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I know you are out there. I read your comments, approve them, and usually treat you pretty well on here. I have a small request from the pharmacy community in general. I hope you take this request to heart and please comply.
Please buy a god damn stamp with your Name, DEA, NPI and any other license information you may have. Buy 100 of them, put them all over your office/coat/etc and use them on every Rx you write.
You see, although us pharmacists are pretty good about deciphering your scribble regarding medication and sigs, our Achilles heel is your name. When you dont print your name, and just leave chicken-shit scribble as your mark, we tend to get upset. Trying to get “Dr Joseph Smith” from a signature that looks like 2 year old scribble is frustrating. Usually we can use process of elimination and get a few letters, look up the patients profile, and match that way. However all bets are off on hospital discharge papers because there are a bunch of you there who really don’t see the patients there, so we have to guess. I know thats unsafe, and you get really angry at us when we call for clarification or your name ends up on something that its not, but its your own fucking fault. I don’t wipe my ass on refill requests and try to get you to decipher my name from that now do I?
So please please PLEASE get a few stamps and use them. If you don’t see this as a problem, then don’t get pissy when your name ends up on Rx’s that its not supposed to.
-The Angry Pharmacist
Patron Saint of Retail Pharmacists
Comment by Pana_T on 2007-09-06 02:34:54 -0700 #
We’re lucky here in Australia, doctors have their own pre-printed prescription stationary with their name, address, prescriber number and phone number.
They still manage to butcher patient names though….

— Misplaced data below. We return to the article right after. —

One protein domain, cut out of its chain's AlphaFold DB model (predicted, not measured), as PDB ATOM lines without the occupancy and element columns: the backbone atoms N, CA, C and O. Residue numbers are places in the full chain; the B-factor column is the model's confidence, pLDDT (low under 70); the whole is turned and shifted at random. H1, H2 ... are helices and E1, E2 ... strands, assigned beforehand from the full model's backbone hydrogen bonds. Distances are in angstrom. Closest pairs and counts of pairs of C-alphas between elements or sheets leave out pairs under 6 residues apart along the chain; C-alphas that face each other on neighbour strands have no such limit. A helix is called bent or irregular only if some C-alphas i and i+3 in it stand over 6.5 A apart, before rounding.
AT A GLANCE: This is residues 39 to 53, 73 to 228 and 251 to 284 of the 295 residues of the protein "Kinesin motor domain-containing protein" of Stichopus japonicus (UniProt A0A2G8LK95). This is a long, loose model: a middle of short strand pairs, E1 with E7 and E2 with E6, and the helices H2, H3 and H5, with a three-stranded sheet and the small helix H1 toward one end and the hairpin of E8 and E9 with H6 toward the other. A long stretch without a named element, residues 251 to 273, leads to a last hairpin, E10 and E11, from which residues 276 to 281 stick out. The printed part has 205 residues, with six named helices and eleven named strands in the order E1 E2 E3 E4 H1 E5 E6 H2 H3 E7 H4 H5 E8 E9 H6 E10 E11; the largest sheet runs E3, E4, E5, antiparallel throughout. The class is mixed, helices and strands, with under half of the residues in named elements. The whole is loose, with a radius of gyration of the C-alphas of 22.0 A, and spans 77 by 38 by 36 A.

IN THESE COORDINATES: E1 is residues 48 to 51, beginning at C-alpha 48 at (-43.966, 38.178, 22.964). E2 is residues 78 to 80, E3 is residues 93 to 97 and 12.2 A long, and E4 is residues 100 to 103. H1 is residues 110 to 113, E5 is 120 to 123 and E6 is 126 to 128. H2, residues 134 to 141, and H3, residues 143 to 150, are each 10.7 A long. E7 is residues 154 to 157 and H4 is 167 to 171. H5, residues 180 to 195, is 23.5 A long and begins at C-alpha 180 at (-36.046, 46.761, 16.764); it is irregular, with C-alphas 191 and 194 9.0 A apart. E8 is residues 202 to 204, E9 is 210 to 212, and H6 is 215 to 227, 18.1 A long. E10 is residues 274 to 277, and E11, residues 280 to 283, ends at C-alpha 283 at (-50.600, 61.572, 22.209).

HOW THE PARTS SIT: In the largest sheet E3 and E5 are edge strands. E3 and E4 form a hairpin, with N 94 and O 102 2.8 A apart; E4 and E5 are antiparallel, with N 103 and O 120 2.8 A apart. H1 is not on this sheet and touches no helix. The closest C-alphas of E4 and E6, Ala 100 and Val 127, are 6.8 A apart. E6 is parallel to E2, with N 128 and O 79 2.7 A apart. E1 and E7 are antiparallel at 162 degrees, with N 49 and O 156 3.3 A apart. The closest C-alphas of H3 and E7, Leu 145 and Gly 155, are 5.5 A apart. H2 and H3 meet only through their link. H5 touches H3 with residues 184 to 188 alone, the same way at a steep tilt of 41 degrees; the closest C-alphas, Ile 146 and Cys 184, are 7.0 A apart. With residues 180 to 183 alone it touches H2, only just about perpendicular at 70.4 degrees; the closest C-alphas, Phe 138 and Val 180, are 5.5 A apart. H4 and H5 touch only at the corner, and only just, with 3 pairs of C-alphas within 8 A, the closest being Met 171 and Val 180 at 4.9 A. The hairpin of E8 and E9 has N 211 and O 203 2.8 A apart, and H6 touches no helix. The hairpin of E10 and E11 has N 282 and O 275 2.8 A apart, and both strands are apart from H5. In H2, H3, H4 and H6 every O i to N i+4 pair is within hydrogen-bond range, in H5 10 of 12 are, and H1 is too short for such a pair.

Comment by Kim on 2007-09-06 05:36:37 -0700 #
Oh God . . . and trying to track down who signed which script at UVa is a nightmare!!! It usually takes more than 30 minutes and 10 different residents (each with a different impossible-to-understand accent) to finally get it figured out. I HATE their scripts! But I love your website . . I can always count on getting a good laugh here!
Comment by auspharmstudent on 2007-09-06 05:36:47 -0700 #
I have seen one (hospital) script with stamped details and it just made my day. It makes you think there is some hope in the world. This single little action will make the days of many pharmacists
Comment by Grasshopper on 2007-09-06 06:19:47 -0700 #
I get excited in the retail setting when I get a discharge script with a doc’s signature that is unreadable….but I’ve done some time at that hospital so I knew who the doctor was.
Comment by RxDr on 2007-09-06 08:28:35 -0700 #
Bravo! As always, an amazing assessment of the crap pharmacists have to put up with on a daily basis. I won’t let a heart beat pass before rebuking a physician for indecipherable garbage handwriting. I just tell them…look, who would you rather have calling you about this, me, or the prosecuting lawyer?!
Comment by Ash on 2007-09-06 08:50:35 -0700 #
You are my hero! Everyday I worked as an intern I would dread typing and getting all the way to the end of the script and seeing an oval connected to a squiggly line for a signature. When there is only one doctor on the letterhead that’s fine but when you have 7 names and at least 4 of you are on the patient profile there is a problem.
Hell I would be willing to start a fundraiser to help pay for the stamps.
Comment by bradley on 2007-09-06 09:41:22 -0700 #
Allow me to play devil’s advocate for a moment, and no I’m not a doctor or anything close. Let’s say a doc did get one of those stamps and appropriately marked his scripts everytime. Would that really prevent his name from showing up on scripts he didn’t write? Seems that all docs at all the hospitals he works at would have to do the same in order for his name to not get chosen accidentally.
Comment by greensunflower on 2007-09-06 10:19:47 -0700 #
not a doc but as an RN, my signiture is required on so many fucking things, I have horrible handwriting, so I got a stamp:) It is kind of the culture where I work. Lots of docs have them. I say you just send them out to the frequent offenders, eventually everyone will copy and it will become the “culture” to have one.
Comment by drh on 2007-09-06 10:32:26 -0700 #